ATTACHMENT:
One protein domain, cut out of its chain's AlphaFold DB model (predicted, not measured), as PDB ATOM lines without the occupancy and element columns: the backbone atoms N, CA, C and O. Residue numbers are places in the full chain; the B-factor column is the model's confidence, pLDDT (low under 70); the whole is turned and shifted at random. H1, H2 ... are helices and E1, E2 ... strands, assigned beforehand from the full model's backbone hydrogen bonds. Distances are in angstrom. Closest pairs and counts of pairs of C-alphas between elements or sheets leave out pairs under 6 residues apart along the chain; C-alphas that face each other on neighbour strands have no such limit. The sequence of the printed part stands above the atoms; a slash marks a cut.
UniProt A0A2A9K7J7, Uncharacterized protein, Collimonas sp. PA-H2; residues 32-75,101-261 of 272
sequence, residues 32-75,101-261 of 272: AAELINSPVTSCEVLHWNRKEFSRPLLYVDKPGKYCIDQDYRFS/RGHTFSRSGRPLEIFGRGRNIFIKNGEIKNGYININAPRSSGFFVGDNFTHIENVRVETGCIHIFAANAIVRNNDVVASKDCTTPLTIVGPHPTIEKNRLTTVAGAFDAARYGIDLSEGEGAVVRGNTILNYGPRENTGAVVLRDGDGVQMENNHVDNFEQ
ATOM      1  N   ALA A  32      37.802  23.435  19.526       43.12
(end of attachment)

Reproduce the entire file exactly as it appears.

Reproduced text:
One protein domain, cut out of its chain's AlphaFold DB model (predicted, not measured), as PDB ATOM lines without the occupancy and element columns: the backbone atoms N, CA, C and O. Residue numbers are places in the full chain; the B-factor column is the model's confidence, pLDDT (low under 70); the whole is turned and shifted at random. H1, H2 ... are helices and E1, E2 ... strands, assigned beforehand from the full model's backbone hydrogen bonds. Distances are in angstrom. Closest pairs and counts of pairs of C-alphas between elements or sheets leave out pairs under 6 residues apart along the chain; C-alphas that face each other on neighbour strands have no such limit. The sequence of the printed part stands above the atoms; a slash marks a cut.
UniProt A0A2A9K7J7, Uncharacterized protein, Collimonas sp. PA-H2; residues 32-75,101-261 of 272
sequence, residues 32-75,101-261 of 272: AAELINSPVTSCEVLHWNRKEFSRPLLYVDKPGKYCIDQDYRFS/RGHTFSRSGRPLEIFGRGRNIFIKNGEIKNGYININAPRSSGFFVGDNFTHIENVRVETGCIHIFAANAIVRNNDVVASKDCTTPLTIVGPHPTIEKNRLTTVAGAFDAARYGIDLSEGEGAVVRGNTILNYGPRENTGAVVLRDGDGVQMENNHVDNFEQ
ATOM      1  N   ALA A  32      37.802  23.435  19.526       43.12